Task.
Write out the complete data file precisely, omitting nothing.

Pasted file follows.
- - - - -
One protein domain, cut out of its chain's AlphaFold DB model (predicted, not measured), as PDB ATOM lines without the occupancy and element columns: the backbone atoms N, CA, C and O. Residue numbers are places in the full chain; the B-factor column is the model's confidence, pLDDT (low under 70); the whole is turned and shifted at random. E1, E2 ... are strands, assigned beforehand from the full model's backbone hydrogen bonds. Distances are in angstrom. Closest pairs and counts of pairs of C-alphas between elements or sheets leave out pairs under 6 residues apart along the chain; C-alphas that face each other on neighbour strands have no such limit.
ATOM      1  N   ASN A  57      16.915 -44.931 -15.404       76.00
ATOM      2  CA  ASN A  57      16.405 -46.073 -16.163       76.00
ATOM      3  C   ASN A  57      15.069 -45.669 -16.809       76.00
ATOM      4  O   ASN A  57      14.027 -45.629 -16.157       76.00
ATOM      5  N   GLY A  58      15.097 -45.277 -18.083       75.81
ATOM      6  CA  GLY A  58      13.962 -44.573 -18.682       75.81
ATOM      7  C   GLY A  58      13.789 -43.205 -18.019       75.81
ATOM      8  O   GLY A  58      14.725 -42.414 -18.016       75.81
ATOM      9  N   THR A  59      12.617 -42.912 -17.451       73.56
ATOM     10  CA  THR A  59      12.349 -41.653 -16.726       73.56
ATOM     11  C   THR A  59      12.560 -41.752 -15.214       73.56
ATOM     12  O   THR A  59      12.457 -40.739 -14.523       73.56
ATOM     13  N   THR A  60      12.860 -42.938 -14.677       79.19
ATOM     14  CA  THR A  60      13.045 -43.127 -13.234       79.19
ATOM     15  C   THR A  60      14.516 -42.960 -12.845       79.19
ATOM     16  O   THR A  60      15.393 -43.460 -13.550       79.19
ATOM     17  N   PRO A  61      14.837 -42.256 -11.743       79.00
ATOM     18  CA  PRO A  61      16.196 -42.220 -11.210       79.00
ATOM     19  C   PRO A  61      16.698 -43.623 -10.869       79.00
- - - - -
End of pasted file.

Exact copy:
One protein domain, cut out of its chain's AlphaFold DB model (predicted, not measured), as PDB ATOM lines without the occupancy and element columns: the backbone atoms N, CA, C and O. Residue numbers are places in the full chain; the B-factor column is the model's confidence, pLDDT (low under 70); the whole is turned and shifted at random. E1, E2 ... are strands, assigned beforehand from the full model's backbone hydrogen bonds. Distances are in angstrom. Closest pairs and counts of pairs of C-alphas between elements or sheets leave out pairs under 6 residues apart along the chain; C-alphas that face each other on neighbour strands have no such limit.
ATOM      1  N   ASN A  57      16.915 -44.931 -15.404       76.00
ATOM      2  CA  ASN A  57      16.405 -46.073 -16.163       76.00
ATOM      3  C   ASN A  57      15.069 -45.669 -16.809       76.00
ATOM      4  O   ASN A  57      14.027 -45.629 -16.157       76.00
ATOM      5  N   GLY A  58      15.097 -45.277 -18.083       75.81
ATOM      6  CA  GLY A  58      13.962 -44.573 -18.682       75.81
ATOM      7  C   GLY A  58      13.789 -43.205 -18.019       75.81
ATOM      8  O   GLY A  58      14.725 -42.414 -18.016       75.81
ATOM      9  N   THR A  59      12.617 -42.912 -17.451       73.56
ATOM     10  CA  THR A  59      12.349 -41.653 -16.726       73.56
ATOM     11  C   THR A  59      12.560 -41.752 -15.214       73.56
ATOM     12  O   THR A  59      12.457 -40.739 -14.523       73.56
ATOM     13  N   THR A  60      12.860 -42.938 -14.677       79.19
ATOM     14  CA  THR A  60      13.045 -43.127 -13.234       79.19
ATOM     15  C   THR A  60      14.516 -42.960 -12.845       79.19
ATOM     16  O   THR A  60      15.393 -43.460 -13.550       79.19
ATOM     17  N   PRO A  61      14.837 -42.256 -11.743       79.00
ATOM     18  CA  PRO A  61      16.196 -42.220 -11.210       79.00
ATOM     19  C   PRO A  61      16.698 -43.623 -10.869       79.00